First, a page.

The image of the cane fields works pretty flawlessly with the politics of enslavement and confinement that are so prevalent throughout the poem. The cane fields, simply put, are representative of ownership and slavery. After all, it's where the Haitians were forcibly put to work, and it is where many of them in the poem die. Sugarcane is an extremely labor-intensive crop to grow, and requires many, many hands to turn a profit that will usually benefit only a very small group of people. (Times, they are a-changin' but not really getting any better: for more information, check out this NY Times article.) As a crop, sugarcane has an incredibly bloodstained history, and all those associations come with it when Dove invokes it as both a historical fact and as a symbol for the larger issue of slavery and genocide.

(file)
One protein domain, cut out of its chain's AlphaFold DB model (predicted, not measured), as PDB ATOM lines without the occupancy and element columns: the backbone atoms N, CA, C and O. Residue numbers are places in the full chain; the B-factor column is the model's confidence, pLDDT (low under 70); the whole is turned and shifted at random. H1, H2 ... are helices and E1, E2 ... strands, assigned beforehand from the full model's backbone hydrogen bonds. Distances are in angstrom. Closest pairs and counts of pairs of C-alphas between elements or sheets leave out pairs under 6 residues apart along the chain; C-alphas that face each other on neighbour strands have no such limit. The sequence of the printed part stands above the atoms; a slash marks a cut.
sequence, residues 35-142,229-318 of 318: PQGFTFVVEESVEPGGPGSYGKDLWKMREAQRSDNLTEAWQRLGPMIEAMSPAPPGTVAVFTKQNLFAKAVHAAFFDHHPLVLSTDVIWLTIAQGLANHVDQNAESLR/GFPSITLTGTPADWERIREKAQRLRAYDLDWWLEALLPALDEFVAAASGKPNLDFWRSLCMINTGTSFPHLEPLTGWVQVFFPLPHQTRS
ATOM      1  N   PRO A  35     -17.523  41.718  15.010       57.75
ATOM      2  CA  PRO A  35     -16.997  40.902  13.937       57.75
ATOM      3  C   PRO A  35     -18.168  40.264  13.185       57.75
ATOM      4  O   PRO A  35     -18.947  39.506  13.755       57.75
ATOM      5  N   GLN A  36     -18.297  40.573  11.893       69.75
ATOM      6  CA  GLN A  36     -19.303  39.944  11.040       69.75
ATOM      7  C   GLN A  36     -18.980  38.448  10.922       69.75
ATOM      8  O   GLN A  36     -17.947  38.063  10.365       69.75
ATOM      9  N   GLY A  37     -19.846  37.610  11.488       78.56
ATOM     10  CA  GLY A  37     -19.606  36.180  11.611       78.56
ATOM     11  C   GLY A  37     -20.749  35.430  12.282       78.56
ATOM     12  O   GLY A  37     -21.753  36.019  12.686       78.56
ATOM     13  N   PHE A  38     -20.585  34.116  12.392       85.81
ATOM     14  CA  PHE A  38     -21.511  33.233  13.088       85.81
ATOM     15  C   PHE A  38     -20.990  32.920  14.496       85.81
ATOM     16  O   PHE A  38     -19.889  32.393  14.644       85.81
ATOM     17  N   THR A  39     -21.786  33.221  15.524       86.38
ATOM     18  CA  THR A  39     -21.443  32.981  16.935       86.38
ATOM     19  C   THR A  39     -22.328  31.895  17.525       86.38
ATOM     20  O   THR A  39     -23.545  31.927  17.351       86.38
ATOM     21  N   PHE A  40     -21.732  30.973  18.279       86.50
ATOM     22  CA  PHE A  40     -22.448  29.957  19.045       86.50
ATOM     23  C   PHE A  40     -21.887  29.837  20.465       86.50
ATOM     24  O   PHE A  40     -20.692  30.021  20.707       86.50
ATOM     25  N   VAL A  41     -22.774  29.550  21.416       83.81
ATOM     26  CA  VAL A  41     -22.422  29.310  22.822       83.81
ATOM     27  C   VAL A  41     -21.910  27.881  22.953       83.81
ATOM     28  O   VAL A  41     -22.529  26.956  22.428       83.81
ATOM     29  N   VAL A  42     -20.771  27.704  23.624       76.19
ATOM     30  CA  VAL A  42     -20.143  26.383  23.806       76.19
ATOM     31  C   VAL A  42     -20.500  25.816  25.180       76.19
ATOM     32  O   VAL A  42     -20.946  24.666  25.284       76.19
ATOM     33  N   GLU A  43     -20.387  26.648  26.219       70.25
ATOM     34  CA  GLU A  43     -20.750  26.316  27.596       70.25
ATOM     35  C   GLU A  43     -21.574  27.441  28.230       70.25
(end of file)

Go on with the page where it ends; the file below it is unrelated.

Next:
- Lines 3-4: We learn that the Haitians are working in a swampy sugarcane field, and that they're cutting it down, presumably with huge blades (sugarcane is a big plant). It's described as "haunting" the Haitians, so we get our first taste of how the Haitians feel about their work.
- Lines 15-16: This is a reiteration of the refrain, except now the Haitian workers (the "we") are dreaming – another version of being haunted, really. They can't get away from their work, or their enslavement. The cane is also being lashed and streaming (bleeding?).
- Lines 49-51: Now we see the fields from Trujillo's perspective, except that Dove uses the refrain again, so the words themselves aren't actually any different – there is still lashing and streaming, though now the person thinking of the cane fields is the one doing the lashing.